A new report by the Taub Center for Social Policy Studies in Israel shows the numbers clearly. The Israeli healthcare system isn’t prepared to support the citizens of Israel. If doesn’t re-prioritize its services, Israeli health will continue going downhill.
General health metrics look good on paper. Infant mortality rate is one of the lowest in the world at 3.1%. The concern is the lack of improvement. Other countries have seen a decrease while Israel’s percentage has remained the same since 2013.
According to the report, countries with similar healthcare systems contribute 11% of its gross domestic product to its spend, while Israel spends only 7.4%. Since 1995, health expenditure for countries in the OECD has increased on average 2.5 times. For countries with comparable health systems to Israel, spending has tripled. In Israel, funds have barely doubled. This lack of improvement might be tipping off that Israel is not prepared to manage a healthy future, and must prioritize systemic changes now.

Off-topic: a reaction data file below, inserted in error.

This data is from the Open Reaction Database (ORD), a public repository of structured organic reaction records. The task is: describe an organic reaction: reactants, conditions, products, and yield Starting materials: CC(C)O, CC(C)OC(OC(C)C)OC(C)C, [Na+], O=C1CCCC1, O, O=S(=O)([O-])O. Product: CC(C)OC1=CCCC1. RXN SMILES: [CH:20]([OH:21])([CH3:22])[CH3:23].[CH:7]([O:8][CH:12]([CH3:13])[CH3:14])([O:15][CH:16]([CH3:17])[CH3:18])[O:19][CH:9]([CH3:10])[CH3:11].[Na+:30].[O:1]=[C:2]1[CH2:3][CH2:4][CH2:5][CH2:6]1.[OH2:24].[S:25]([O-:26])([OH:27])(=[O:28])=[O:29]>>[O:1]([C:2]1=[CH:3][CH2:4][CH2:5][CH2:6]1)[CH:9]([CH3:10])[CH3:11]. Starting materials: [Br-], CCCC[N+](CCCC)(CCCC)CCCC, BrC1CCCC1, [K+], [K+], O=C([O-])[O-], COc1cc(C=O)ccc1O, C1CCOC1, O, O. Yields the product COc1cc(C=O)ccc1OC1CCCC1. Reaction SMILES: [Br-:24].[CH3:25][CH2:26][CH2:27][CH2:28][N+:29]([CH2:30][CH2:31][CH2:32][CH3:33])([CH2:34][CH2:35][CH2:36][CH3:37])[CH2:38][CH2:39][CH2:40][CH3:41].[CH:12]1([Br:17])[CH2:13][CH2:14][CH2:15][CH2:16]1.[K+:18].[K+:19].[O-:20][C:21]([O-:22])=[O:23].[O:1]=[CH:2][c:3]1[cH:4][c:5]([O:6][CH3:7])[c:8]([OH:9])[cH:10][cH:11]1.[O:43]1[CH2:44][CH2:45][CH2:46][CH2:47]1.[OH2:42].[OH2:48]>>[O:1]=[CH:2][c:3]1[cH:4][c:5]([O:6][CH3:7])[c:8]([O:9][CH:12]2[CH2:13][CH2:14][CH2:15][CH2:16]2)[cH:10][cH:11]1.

A standout statistic, and main concern, are that doctors’ salaries have increased about 42% between 2011 to 2017, while the average salary increased only 15%. This likely has to do with the private and public mix of healthcare services. The fact that doctors can refer public patients to their own private services is worrisome, as they can charge more, and spend less time working in the public sector.
The Taub Center report states the issue that “the rising share of private health funding widens gaps in the accessibility of medical services for various population groups and increases health costs.” Without regulations, the Israeli healthcare systems will continue to grow unbalanced in the unhealthiest way.